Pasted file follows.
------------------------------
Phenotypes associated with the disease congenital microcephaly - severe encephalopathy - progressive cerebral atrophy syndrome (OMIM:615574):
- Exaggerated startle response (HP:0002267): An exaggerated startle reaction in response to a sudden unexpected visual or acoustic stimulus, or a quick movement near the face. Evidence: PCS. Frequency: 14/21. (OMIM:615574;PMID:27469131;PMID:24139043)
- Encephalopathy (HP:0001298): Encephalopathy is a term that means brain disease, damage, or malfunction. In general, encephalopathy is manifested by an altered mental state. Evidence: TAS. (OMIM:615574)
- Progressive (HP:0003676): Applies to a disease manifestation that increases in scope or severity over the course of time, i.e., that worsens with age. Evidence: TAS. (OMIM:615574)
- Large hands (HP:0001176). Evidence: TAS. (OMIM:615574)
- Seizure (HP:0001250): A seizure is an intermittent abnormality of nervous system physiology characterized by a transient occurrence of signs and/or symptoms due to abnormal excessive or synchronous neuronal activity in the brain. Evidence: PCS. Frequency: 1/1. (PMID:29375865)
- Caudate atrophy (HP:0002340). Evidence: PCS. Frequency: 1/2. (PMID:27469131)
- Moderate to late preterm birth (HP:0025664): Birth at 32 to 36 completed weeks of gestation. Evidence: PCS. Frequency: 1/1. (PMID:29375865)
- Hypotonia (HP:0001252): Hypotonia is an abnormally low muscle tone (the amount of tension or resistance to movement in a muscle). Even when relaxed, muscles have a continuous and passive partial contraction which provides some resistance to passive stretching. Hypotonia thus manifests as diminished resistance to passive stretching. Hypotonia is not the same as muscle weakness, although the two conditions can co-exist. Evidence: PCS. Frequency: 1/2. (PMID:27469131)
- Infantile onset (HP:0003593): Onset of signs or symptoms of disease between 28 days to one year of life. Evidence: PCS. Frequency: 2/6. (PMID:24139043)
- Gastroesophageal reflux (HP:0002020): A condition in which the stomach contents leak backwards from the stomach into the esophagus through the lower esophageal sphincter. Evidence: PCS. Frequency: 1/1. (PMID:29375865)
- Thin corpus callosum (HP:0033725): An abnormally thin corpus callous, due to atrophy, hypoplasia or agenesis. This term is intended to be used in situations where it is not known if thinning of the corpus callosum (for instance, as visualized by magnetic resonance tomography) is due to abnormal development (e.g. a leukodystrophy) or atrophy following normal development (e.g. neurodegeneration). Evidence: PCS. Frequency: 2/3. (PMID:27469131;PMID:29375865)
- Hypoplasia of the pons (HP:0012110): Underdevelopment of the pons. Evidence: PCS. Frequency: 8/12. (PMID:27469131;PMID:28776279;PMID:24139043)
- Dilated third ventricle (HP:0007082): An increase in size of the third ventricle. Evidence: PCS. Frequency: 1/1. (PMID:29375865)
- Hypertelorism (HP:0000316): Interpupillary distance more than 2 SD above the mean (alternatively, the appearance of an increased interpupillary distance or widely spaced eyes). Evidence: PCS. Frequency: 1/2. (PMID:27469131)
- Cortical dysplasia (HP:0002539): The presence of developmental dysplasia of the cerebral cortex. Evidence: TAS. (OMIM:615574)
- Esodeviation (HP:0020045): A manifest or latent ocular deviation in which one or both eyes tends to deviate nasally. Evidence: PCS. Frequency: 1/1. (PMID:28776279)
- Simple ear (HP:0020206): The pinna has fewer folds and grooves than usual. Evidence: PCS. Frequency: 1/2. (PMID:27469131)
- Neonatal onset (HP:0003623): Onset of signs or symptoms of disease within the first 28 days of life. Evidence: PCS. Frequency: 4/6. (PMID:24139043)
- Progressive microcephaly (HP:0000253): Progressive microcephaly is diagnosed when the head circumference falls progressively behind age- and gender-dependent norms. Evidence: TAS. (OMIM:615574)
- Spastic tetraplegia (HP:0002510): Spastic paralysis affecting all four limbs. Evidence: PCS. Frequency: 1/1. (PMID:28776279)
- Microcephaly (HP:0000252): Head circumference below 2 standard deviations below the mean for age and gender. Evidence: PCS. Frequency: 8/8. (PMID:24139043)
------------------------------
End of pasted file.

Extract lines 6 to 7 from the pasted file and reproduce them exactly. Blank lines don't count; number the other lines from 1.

- Seizure (HP:0001250): A seizure is an intermittent abnormality of nervous system physiology characterized by a transient occurrence of signs and/or symptoms due to abnormal excessive or synchronous neuronal activity in the brain. Evidence: PCS. Frequency: 1/1. (PMID:29375865)
- Caudate atrophy (HP:0002340). Evidence: PCS. Frequency: 1/2. (PMID:27469131)